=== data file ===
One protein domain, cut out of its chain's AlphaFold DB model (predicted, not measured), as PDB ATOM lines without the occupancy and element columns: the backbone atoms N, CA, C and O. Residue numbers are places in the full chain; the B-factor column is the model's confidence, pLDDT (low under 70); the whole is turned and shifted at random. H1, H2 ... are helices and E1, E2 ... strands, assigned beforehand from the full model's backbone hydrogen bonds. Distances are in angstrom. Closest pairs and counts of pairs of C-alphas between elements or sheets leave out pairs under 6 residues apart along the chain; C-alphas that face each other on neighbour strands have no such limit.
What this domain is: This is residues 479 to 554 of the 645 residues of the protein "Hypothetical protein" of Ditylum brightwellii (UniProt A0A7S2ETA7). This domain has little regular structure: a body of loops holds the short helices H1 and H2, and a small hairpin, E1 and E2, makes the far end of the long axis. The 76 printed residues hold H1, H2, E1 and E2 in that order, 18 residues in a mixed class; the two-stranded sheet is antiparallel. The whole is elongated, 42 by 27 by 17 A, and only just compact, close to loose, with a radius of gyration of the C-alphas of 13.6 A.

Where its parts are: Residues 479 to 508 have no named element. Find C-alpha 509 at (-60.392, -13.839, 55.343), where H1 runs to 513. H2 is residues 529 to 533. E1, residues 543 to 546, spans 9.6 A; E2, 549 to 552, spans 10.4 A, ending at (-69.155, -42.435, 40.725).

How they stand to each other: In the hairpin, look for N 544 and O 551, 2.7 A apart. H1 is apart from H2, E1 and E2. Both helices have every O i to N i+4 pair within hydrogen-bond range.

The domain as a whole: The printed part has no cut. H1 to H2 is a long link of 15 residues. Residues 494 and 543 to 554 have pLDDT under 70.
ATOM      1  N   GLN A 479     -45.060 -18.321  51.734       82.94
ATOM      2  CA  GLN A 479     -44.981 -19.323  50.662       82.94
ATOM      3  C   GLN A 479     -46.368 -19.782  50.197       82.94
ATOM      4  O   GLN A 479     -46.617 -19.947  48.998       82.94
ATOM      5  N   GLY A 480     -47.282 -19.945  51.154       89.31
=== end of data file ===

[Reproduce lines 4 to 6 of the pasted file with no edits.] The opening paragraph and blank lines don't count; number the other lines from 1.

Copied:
The domain as a whole: The printed part has no cut. H1 to H2 is a long link of 15 residues. Residues 494 and 543 to 554 have pLDDT under 70.
ATOM      1  N   GLN A 479     -45.060 -18.321  51.734       82.94
ATOM      2  CA  GLN A 479     -44.981 -19.323  50.662       82.94